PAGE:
The Act of Decentering: A Way To See The Formless Through Material

Posted on: February 9, 2023
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This thesis examines Allie Wittmann?s artistic practice by navigating the concept of decentering the art object and applying form to the formlessness in spaces. By using immersive installations as a way to push back on having an object at the center of an artwork and through research based in decentering philosophy and theories, Wittmann argues that by decentering an object, projected cast shadows become a replacement for object-based artwork. She also argues that material is a tool to give form to both natural and artificial light, in other words formlessness. With reference to artists in the Light and Space Movement, Rudolph Arnheim, Maurice Merleau-Ponty, and the implication of spirituality, Wittmann places her work among the art where light, time, and color are viewed as tools. Space, once paired with time, becomes relevant with or without an object and with or without a viewer. With site-specific work, Wittmann uses the provided architecture to accentuate light within a space. Because each installation is different, she utilizes the contrast of each work to create a playful interaction that is unique to the viewer's experience and the architecture surrounding them. Calculated decision-making becomes prominent when light enters a space, affecting how long the space is illuminated and what design form it takes.

Other Projects by Allie Wittmann

Allie Wittmann

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MFA Student

Major: Printmaking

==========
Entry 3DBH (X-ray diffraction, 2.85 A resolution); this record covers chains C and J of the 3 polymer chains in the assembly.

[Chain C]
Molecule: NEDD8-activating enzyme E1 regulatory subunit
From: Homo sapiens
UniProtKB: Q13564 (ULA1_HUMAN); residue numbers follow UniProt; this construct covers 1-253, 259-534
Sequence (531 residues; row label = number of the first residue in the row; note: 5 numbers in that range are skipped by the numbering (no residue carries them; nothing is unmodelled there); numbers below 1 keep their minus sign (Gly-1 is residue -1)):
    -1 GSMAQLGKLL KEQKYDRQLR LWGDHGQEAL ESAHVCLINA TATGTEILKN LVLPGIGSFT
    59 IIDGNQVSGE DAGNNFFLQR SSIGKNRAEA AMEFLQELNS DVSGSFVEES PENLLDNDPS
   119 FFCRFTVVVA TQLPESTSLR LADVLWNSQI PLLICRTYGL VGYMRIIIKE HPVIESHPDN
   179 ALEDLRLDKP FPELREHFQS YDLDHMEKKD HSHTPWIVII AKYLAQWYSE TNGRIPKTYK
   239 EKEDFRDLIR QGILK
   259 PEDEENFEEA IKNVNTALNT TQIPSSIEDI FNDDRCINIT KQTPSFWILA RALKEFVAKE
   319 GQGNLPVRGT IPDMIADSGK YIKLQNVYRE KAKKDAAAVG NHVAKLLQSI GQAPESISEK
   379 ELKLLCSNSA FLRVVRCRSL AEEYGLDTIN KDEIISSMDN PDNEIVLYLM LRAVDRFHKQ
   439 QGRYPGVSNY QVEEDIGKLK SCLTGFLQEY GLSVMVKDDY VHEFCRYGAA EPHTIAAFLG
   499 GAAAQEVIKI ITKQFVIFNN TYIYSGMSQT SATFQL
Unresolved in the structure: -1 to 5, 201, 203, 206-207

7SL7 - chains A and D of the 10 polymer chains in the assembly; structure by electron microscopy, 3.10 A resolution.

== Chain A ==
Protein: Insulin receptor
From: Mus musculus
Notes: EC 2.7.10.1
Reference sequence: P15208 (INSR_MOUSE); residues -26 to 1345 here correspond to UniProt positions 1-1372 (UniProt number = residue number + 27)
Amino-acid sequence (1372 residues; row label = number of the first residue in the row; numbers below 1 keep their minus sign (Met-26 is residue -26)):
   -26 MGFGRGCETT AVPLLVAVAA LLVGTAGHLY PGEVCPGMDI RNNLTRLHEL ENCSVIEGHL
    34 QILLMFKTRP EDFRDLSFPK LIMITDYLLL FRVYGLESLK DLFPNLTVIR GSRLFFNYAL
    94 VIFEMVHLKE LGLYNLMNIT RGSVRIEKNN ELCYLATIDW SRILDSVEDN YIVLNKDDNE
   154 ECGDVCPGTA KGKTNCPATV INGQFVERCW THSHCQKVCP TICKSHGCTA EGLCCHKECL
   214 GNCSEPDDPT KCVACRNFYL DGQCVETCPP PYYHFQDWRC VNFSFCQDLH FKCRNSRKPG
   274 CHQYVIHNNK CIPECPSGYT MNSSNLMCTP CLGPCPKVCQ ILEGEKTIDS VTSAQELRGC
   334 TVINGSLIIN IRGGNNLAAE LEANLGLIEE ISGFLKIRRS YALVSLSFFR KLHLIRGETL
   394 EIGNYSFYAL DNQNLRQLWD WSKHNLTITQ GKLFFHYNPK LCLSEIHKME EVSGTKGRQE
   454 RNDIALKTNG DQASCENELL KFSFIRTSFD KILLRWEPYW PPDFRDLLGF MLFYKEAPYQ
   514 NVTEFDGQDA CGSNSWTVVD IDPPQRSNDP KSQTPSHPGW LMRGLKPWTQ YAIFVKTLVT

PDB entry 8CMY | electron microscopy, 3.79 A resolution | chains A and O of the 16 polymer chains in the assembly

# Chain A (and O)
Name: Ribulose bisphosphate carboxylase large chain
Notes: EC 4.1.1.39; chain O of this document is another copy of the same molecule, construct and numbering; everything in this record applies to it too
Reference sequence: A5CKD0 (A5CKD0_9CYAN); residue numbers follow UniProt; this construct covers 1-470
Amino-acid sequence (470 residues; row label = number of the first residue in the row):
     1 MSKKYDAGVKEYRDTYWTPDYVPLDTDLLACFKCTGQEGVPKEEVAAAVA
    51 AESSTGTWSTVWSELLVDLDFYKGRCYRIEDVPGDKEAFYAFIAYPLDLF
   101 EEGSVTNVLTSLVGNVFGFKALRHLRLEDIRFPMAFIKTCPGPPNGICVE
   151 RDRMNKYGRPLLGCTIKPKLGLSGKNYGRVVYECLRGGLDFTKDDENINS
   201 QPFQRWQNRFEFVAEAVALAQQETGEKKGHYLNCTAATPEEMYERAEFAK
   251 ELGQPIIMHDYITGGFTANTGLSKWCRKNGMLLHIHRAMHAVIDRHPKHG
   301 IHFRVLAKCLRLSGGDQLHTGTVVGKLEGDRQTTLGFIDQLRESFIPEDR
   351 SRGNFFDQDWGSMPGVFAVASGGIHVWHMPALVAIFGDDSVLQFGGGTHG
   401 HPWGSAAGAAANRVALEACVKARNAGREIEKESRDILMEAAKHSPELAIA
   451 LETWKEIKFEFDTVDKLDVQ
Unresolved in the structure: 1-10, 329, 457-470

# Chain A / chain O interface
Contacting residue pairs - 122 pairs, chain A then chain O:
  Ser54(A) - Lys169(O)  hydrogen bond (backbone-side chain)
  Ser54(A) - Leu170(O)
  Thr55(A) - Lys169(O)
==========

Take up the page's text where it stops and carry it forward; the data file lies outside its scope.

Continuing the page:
Graduation Year: 2022

Artist Statement:

Fluid and methodical are connective words used to describe Allies artist practice and the representation on how she moves through her creative process. Her creative process could be described as ritualistic motions on a path with checkpoints, allowing room to retrace and change elements from before or farther down the path. It could also be characterized as a cycle of phases where the completion of the artwork is a goal, but is a conjoining element to the more important phases, exploration and making. Both of these analogies are intertwined and can be used together or separately. What this does for her as an artist and the work she creates, is it provides room for iteration and differentiation among the same product. Providing different iterations allows for her experimentation phase to be more expansive and support the making phase with a more conclusive lens.

She has more recently stepped into the realm of installation, so iteration has become a focal point to creating her art. More importantly, the explorative iterations have moved her practice into a more cohesive unit. The making of her installations consists of both the cycle and the ritualistic path, but on two separate occasions. The creation of the separate materials in her studio follows the path with checkpoints, allowing her to shift her material choices based on the malleability of them. Where the cycle of phases are a part of the installation, providing room for critical thinking and problem solving based on the space. Allie finds her newest work enforces a flow of methods that have become a ritual, supporting her artist practice and exemplifying how she processes the path or cycle of new work.